Despite an overall warming trend, extreme cold events are still likely to persist for the next century, according to research published by Evan Kodra, Karsten Steinhaeuser and Auroop Ganguly of Oak Ridge National Laboratory. The Southeast and Northwest regions of the United States may be especially vulnerable, the researchers conclude in their paper published in Geophysical Research Letters. The team used nine global climate models with a moderate greenhouse gas emissions scenario to compare 1991-2000 vs. 2091-2100. "Our findings suggest that despite a general warming trend, regional preparedness for extreme cold events cannot be compromised even toward the end of the century," said Ganguly, who described the findings as counterintuitive. [Contact: Ron Walli; 865.576.0226; email@example.com]
By reducing a material to the same nano scale as the electronic regions that reside within, researchers have gained a better understanding of the dynamics of electronic phase transitions. This information is critical to advances in several technologies that rely on competing resistive states such as random access memory for computers, low-energy magnetic cooling and next-generation materials to detect light. These findings, published by a team led by Oak Ridge National Laboratory's Zac Ward, appear in Physical Review B. Using this strategy to confine a material, the researchers found that they can isolate and observe the effects of electric field, temperature and current on a single or a few of these regions as they seed, grow and transition. [Contact: Ron Walli; 865.576.0226; firstname.lastname@example.org]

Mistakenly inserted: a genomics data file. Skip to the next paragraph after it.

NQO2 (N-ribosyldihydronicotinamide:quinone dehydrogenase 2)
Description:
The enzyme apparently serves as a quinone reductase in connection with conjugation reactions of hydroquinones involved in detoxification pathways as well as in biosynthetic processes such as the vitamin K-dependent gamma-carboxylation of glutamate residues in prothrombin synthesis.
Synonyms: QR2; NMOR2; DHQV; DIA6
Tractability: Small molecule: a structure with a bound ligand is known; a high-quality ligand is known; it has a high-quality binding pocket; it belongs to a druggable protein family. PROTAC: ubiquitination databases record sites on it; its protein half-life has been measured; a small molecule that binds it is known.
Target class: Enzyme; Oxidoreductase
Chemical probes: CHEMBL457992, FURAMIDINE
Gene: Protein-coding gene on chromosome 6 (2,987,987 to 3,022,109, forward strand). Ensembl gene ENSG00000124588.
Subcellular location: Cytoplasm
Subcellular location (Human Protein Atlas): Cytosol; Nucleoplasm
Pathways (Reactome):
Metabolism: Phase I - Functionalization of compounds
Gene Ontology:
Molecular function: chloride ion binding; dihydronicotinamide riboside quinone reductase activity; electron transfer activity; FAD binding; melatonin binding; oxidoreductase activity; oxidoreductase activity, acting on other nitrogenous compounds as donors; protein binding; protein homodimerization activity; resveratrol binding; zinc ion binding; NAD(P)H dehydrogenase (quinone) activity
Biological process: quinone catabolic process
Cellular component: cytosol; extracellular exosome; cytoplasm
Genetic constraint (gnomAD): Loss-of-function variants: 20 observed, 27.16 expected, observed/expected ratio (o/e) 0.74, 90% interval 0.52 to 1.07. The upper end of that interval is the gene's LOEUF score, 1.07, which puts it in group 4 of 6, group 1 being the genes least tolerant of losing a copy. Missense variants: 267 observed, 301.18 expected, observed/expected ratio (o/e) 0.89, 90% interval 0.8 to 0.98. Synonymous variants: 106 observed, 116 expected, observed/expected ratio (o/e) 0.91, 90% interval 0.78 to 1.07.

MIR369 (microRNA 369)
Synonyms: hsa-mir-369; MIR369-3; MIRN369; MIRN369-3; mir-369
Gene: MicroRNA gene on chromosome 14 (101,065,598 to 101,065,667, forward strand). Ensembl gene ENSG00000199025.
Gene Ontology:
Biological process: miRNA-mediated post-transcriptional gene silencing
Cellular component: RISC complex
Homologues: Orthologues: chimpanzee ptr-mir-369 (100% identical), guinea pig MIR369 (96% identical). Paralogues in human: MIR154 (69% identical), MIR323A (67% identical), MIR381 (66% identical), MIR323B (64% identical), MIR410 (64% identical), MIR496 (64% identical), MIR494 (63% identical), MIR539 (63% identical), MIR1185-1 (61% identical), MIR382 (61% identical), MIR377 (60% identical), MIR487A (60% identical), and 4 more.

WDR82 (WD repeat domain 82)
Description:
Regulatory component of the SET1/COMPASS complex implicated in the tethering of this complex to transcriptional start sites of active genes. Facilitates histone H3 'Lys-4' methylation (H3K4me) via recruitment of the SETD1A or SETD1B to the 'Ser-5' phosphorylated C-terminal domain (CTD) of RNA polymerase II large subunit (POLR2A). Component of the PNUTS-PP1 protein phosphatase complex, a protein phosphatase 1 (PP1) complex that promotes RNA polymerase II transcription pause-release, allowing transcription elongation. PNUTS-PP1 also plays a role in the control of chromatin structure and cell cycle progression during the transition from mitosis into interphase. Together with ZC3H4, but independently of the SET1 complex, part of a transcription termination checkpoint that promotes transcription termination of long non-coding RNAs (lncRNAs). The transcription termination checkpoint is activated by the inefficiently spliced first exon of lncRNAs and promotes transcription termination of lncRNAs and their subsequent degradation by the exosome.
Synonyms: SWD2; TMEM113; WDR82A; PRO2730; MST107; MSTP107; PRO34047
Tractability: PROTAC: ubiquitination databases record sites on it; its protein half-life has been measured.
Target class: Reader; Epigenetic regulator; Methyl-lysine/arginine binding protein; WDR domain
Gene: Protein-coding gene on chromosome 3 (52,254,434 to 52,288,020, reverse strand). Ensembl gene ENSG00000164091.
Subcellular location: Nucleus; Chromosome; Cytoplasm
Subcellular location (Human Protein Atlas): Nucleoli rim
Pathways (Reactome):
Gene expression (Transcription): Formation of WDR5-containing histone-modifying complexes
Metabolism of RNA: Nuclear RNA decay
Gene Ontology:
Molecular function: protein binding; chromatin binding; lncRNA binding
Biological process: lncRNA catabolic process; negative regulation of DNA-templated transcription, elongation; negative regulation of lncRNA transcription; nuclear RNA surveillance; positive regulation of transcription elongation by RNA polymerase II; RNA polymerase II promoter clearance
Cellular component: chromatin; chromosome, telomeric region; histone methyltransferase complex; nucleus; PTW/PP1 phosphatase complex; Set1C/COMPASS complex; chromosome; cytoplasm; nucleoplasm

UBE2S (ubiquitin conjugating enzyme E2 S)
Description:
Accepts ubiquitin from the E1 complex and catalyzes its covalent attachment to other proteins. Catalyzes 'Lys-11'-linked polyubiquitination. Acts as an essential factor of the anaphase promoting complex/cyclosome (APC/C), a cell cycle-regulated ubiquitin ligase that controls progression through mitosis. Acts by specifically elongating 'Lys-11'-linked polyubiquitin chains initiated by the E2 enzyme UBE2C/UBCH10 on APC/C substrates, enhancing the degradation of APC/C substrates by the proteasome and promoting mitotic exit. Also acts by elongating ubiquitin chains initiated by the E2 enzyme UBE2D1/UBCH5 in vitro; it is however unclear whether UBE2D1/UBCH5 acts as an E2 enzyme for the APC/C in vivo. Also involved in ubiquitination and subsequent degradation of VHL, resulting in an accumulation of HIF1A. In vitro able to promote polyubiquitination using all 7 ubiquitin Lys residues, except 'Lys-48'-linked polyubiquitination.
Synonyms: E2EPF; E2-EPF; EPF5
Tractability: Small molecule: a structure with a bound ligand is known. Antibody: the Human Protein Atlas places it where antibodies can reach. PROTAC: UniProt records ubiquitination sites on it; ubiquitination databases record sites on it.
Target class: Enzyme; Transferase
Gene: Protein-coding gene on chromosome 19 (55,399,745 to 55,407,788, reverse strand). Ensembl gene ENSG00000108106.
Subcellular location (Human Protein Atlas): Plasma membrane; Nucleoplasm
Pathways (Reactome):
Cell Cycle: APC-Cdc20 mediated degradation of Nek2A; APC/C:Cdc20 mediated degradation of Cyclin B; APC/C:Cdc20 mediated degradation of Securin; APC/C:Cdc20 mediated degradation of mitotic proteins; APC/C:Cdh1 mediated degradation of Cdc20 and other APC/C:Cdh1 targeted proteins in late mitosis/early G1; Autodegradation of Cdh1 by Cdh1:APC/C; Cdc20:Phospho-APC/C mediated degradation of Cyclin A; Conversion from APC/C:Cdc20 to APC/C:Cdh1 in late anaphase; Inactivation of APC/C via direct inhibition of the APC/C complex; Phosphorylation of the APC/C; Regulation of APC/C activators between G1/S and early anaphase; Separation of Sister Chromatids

A newly patented technology from Oak Ridge National Laboratory can help extend the lifetime of batteries in plug-in hybrid vehicles by optimizing the battery's state of charge while driving. Developed by ORNL's Robert DeVault, the computerized control uses data about recharging locations to improve the coordination of the battery and engine operation for trips beyond the vehicle's electric range. Knowing where charging stations are located can improve how the vehicle rations its battery power for longer battery life. By maintaining a higher state-of-charge during most of a trip, the patented control ensures that the battery enters a final discharge mode at the end of a trip "just in time" to obtain maximum recharging from the electric grid. "If you don't know where the trip is going to end, the engine's generator will make more electricity then you need to get to where you plug in. That lowers efficiency, reduces capacity for getting electricity from the grid, and wastes fuel because you're operating the engine more than needed," DeVault said. Patent variations include the ability to implement the "just in time" control method without a navigation system or driver input. [Contact: Morgan McCorkle; 865.574.7308; email@example.com]